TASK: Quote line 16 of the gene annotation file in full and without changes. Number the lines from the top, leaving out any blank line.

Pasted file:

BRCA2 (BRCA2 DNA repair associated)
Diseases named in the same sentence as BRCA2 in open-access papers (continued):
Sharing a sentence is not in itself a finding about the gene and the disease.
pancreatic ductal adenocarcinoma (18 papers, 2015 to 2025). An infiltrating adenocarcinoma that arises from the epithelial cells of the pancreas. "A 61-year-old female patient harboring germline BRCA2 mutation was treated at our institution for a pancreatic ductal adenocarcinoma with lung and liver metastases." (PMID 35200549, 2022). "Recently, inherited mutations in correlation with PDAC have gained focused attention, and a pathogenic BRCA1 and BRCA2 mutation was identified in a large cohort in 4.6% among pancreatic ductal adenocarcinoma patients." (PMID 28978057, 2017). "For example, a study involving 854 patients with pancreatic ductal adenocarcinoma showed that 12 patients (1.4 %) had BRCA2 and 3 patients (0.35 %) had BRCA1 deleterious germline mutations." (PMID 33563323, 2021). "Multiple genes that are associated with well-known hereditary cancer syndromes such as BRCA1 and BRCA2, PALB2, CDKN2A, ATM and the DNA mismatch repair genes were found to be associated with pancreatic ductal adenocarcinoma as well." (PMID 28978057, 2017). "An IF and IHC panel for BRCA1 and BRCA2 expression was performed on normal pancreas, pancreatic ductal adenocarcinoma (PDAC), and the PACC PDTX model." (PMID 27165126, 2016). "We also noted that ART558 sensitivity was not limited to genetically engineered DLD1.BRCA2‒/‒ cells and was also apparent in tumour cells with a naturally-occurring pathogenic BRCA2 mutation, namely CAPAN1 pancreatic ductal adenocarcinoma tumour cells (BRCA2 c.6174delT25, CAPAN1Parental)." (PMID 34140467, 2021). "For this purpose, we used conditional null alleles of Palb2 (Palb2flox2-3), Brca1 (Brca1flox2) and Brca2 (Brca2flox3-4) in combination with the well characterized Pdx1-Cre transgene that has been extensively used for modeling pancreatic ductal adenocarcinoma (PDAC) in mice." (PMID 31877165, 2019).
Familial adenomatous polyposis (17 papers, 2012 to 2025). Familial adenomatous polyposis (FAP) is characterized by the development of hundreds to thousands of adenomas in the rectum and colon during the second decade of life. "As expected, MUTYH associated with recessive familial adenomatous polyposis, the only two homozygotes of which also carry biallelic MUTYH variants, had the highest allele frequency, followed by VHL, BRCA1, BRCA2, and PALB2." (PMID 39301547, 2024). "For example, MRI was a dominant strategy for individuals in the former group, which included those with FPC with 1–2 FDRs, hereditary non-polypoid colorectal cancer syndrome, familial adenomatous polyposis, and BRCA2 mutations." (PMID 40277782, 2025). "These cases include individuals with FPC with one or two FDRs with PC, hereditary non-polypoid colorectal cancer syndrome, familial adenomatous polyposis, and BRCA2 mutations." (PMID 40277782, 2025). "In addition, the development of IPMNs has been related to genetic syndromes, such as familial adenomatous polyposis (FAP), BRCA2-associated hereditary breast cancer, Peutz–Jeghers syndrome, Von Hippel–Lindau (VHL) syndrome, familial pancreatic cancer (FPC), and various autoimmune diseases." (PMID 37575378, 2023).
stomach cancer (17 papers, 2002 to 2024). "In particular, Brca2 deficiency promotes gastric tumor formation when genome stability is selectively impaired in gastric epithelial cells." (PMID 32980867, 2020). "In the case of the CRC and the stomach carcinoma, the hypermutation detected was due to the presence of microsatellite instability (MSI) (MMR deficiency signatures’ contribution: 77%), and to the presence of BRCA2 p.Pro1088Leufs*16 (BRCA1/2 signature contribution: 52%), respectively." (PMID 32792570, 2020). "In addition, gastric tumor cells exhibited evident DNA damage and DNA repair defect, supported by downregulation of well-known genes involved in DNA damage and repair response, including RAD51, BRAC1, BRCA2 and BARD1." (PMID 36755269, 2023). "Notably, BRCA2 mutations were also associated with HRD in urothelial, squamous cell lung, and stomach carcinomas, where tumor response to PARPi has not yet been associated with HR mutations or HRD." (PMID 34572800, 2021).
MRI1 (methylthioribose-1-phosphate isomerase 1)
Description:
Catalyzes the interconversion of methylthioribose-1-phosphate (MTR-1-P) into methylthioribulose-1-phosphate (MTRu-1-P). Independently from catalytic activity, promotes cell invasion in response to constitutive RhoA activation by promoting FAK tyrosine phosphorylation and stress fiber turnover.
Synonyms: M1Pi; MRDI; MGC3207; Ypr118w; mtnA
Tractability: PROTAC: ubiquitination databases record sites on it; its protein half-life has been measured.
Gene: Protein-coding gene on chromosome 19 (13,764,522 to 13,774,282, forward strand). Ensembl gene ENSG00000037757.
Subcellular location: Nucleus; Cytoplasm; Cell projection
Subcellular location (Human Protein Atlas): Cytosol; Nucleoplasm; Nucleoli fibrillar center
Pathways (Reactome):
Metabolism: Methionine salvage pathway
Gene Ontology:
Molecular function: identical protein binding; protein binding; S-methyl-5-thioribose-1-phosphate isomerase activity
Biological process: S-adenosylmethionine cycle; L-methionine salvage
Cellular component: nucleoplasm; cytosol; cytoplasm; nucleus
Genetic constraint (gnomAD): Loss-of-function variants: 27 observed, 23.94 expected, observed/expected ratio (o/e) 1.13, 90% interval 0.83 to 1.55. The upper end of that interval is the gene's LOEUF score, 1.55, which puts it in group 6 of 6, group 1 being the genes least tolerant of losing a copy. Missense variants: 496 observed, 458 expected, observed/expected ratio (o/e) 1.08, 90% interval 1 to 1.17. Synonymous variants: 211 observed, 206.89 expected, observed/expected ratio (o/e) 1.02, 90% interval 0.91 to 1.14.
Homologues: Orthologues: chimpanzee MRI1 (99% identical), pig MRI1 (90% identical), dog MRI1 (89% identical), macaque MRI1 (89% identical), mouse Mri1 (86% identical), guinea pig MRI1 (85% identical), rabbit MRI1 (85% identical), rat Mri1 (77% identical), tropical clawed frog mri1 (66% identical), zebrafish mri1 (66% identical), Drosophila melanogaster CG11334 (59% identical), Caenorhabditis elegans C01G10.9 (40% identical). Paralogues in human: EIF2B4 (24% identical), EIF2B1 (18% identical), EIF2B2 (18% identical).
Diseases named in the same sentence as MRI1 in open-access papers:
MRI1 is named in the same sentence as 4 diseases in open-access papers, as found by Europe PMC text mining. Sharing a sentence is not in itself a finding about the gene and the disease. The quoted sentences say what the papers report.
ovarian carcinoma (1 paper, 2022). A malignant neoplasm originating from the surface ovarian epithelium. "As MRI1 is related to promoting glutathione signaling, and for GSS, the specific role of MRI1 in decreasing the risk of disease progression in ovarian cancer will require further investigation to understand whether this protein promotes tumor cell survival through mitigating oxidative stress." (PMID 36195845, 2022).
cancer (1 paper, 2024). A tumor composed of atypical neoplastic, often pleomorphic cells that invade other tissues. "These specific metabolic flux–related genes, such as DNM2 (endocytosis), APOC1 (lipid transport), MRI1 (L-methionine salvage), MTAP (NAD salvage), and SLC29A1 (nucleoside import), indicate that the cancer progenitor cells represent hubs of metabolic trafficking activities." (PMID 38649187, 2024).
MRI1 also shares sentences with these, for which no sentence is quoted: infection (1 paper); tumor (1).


Metabolism: Methionine salvage pathway